Tuesday, February 14, 2017

Using SOLO for Product Analysis

My Year 10 class designing portable speakers during the Technology rotation in Graphics (DVC). These designs will end up being produced on the 3D printer.
Here is a link to the project on the class site. I have set up this Year 10 project to be similar to an NCEA Level 1 DVC project, so they have experience of this kind of work before making their choices for next year.

Part of what we have to do within a Technology project is to analyse existing products.
To build the complexity in this, I have used a SOLO structure.

To start with, the students found a photograph of a portable speaker that they like and they had to share it into the Year 10 Google Plus class community, and say why they had chosen this design. As usual, I kicked this off with an example. This was a good way of getting them to join the community and post in it with a simple, UNISTRUCTURAL piece of information. No pressure.

Next, I gave them out a sheet of hexagons. In each hexagon they had to put one item of information about / an attribute of a portable speaker. They then cut them out and got together with a partner.

In their pairs, they had to put the hexagons in groups of their choosing and explain why they put this group together.
Here is an example shown below, the rest of the work is in this folder.
We found it was easiest to start to do this by picking a hexagon at random and then choosing others that would go with it. This got them started and they found it easier to put more groups together after that. As they quickly found out, it was the arguing and discussion about the reason which was the most important and most difficult part of the activity. (well, that and tidying up after... my room looked like a paper bomb had gone off in it!!)

This is a good exercise to do before they start designing as it makes it clear to them which attributes of a portable speaker are more important than others, which are linked together and which are reliant on others. So in terms of SOLO, this was taking lots of MULTISTRUCTURAL information and creating RELATIONAL links between them.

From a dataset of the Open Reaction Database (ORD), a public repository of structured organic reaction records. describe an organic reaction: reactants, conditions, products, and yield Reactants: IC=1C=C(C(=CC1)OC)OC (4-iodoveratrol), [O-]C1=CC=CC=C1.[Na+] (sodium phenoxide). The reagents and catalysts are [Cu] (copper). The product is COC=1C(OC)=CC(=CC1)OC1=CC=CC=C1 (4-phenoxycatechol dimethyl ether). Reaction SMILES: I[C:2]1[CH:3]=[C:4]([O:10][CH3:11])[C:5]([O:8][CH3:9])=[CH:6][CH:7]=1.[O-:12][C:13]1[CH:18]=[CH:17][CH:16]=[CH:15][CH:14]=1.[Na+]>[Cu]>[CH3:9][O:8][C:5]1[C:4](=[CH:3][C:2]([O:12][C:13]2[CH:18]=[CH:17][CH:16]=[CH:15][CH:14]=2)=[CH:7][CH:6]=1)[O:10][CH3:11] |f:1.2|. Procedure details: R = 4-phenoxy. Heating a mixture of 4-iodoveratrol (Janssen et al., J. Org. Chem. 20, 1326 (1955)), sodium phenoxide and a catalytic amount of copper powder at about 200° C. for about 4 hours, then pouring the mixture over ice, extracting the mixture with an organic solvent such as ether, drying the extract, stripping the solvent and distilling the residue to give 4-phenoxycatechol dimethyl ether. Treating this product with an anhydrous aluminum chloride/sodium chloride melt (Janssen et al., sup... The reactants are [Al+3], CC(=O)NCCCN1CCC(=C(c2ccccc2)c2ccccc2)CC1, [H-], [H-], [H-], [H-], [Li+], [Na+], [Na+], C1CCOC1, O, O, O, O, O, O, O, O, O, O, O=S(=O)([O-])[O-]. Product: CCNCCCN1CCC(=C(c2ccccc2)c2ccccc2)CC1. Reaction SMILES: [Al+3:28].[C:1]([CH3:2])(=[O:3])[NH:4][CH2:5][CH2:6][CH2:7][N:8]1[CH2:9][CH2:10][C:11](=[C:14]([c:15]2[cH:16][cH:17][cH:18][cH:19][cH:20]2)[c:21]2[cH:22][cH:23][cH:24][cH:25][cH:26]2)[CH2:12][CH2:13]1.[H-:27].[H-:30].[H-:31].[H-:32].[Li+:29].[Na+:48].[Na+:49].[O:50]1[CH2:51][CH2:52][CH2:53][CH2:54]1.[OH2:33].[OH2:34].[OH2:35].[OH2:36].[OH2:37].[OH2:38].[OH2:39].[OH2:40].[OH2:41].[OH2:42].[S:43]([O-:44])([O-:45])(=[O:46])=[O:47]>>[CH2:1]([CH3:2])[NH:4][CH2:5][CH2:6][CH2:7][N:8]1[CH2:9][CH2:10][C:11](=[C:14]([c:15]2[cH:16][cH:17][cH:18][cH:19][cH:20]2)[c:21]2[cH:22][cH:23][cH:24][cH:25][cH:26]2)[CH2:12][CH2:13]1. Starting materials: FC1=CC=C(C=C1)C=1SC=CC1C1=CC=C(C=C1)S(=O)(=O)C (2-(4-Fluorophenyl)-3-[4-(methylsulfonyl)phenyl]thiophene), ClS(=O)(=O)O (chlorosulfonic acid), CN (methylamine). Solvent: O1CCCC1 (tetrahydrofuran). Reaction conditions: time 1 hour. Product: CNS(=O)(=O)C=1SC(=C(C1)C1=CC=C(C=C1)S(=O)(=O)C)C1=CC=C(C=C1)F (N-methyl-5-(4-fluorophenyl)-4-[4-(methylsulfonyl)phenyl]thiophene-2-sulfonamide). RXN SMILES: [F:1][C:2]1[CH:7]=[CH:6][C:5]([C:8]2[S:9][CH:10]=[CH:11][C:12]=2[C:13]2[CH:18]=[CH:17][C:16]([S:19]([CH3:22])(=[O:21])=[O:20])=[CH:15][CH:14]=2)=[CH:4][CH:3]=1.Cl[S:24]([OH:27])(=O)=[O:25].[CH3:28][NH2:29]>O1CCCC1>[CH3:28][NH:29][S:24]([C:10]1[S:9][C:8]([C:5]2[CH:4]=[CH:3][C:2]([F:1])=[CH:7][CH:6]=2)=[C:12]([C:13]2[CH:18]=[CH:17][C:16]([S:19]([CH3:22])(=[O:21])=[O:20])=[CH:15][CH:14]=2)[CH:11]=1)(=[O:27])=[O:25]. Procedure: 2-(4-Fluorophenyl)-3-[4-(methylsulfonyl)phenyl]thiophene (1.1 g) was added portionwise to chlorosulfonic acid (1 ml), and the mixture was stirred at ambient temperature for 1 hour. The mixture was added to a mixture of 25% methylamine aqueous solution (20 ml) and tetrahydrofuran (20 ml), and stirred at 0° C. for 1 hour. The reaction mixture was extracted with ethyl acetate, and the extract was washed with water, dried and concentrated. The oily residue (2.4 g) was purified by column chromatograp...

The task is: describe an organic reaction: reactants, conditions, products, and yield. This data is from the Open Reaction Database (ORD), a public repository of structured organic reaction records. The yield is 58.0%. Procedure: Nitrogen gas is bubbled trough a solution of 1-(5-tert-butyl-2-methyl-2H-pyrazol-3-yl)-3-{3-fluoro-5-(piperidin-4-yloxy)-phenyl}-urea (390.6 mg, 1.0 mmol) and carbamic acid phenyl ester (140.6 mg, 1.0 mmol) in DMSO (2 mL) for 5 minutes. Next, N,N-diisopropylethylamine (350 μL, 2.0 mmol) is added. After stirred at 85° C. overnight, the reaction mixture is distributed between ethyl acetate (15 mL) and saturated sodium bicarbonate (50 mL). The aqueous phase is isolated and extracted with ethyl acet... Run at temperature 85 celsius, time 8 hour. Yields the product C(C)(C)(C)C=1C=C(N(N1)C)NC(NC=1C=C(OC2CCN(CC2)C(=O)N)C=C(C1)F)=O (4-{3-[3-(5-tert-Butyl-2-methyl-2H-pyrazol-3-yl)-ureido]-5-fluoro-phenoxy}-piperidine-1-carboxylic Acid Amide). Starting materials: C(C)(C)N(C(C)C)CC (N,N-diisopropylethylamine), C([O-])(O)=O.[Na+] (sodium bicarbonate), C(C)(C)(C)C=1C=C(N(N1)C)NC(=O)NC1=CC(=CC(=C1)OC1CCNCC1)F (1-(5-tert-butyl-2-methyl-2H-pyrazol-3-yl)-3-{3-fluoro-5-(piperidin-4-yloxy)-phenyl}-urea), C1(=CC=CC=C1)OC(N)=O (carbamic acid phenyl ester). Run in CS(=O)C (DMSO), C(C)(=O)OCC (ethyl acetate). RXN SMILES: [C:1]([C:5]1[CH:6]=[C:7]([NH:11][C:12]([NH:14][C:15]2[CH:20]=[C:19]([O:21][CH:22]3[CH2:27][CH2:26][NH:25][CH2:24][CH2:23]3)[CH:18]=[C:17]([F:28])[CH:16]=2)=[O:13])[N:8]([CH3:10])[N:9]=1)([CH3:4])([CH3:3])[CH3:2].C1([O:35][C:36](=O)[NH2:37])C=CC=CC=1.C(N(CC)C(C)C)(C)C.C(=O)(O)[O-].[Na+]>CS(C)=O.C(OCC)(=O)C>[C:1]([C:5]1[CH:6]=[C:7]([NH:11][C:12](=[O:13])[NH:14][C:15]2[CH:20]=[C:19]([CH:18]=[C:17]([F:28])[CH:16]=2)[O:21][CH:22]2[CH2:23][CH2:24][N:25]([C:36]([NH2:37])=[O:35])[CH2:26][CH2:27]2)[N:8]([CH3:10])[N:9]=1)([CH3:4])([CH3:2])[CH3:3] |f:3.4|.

We made a start on another RELATIONAL activity next, which was a timeline.

It is always good to see a product in relation to how it has changed over time. Practical things like size, materials, portability, fashion etc can all be discussed while doing an activity like this. The students made a start on this using Google Drawings, and will be finishing them tomorrow. Two students completed today and their work is shared in the Google Plus Community.

The next step for this class is to do individual product analysis. I have set this up to take them through the SOLO levels slowly, building up the complexity to EXTENDED ABSTRACT.

Of course, in Technology we are lucky, as when we follow the design process, and take what we have learned to create new designs, we are using EXTENDED ABSTRACT all the time.
What worked well?
Really good conversations between me and the pairs while they were explaining their reasons for the groupings.
Listening to them link up individual facts with reasoning.
Having examples to show them that I have produced and taking them through the process for them to do it.
What needs work?
Getting them to focus when I am explaining what to do. (year 10s being Year 10s !!!!) It took FAR TOO LONG to get to a good place with this today, but when we did, it was great!
Now that they are all (mostly) in the community, I can start putting instructions and examples for them in there ready to refer to straight away.

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